|Table from this Reference|
Nasal fluid is normally produced by submucosal glands, seromucous glands, goblet cells, transsudation of blood plasma, mucosal tissue fluid, and tear fluid. The table shown is a description of what electrolytes are contained in normal nasal fluid produced by a normal, healthy human being.
Along with these electrolytes, nasal fluid also contains glycoproteins 10% by weight. Up to 50% of the glycoproteins present in nasal fluid is due to IgA. Smaller amounts of IgG and trace amounts of lipids are also present.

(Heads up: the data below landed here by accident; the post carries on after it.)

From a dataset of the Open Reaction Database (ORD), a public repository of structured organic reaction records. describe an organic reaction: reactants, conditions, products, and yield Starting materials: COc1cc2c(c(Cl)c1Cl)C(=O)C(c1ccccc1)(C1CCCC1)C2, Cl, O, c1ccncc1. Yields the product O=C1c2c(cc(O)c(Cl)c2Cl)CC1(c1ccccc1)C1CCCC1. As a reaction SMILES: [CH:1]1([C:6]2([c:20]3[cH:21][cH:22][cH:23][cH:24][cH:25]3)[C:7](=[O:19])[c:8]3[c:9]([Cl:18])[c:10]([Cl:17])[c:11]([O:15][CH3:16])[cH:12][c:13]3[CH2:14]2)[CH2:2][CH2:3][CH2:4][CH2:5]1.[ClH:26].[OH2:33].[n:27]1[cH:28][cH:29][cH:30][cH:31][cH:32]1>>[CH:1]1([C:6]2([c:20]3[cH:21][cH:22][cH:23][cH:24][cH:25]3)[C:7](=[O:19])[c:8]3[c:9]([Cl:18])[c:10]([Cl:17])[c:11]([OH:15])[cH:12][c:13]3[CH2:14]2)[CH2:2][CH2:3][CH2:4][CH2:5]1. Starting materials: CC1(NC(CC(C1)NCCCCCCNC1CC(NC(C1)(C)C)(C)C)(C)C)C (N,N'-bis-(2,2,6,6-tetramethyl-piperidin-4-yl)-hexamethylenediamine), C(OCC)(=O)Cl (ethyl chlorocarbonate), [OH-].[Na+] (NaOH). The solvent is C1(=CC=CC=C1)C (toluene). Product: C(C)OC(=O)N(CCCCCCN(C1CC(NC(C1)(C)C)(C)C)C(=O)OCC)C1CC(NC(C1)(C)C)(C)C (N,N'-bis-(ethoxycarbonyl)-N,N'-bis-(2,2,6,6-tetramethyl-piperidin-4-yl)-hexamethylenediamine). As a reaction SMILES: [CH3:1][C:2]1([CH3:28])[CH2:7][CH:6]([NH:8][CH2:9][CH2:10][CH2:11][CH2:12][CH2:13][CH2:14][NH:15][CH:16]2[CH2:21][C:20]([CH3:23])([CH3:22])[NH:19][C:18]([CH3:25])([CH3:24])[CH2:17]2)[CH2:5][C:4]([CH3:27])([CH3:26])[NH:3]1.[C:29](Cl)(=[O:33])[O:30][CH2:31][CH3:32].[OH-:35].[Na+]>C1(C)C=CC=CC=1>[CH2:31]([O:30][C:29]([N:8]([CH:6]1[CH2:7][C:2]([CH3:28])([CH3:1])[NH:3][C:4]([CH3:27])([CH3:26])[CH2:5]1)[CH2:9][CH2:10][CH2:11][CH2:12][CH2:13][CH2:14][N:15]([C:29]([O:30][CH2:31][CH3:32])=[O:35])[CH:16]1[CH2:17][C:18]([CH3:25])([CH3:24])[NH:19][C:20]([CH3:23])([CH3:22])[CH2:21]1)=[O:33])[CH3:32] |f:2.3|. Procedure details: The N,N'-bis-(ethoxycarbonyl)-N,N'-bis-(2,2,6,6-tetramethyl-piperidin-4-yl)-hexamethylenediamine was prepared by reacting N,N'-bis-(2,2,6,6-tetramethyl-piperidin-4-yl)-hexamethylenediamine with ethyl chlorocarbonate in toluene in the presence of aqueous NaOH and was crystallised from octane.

What all this means is that if nasal fluid dries out (ie, during very low humidity weather), the nasal fluid will turn yellow-brown just like water containing sugar. Classically, people would experience increased "boogers" and nasal crusting in the morning.
Beyond adding a room humidifier which will help, I also suggest using an oil-based nasal drop (I like ponaris) to help protect the nasal lining (just like using chapstick to help with dry, chapped lips).
Physiology and pathophysiology of respiratory mucosa of the nose and the paranasal sinuses. GMS Curr Top Otorhinolaryngol Head Neck Surg. 2010; 9: Doc07.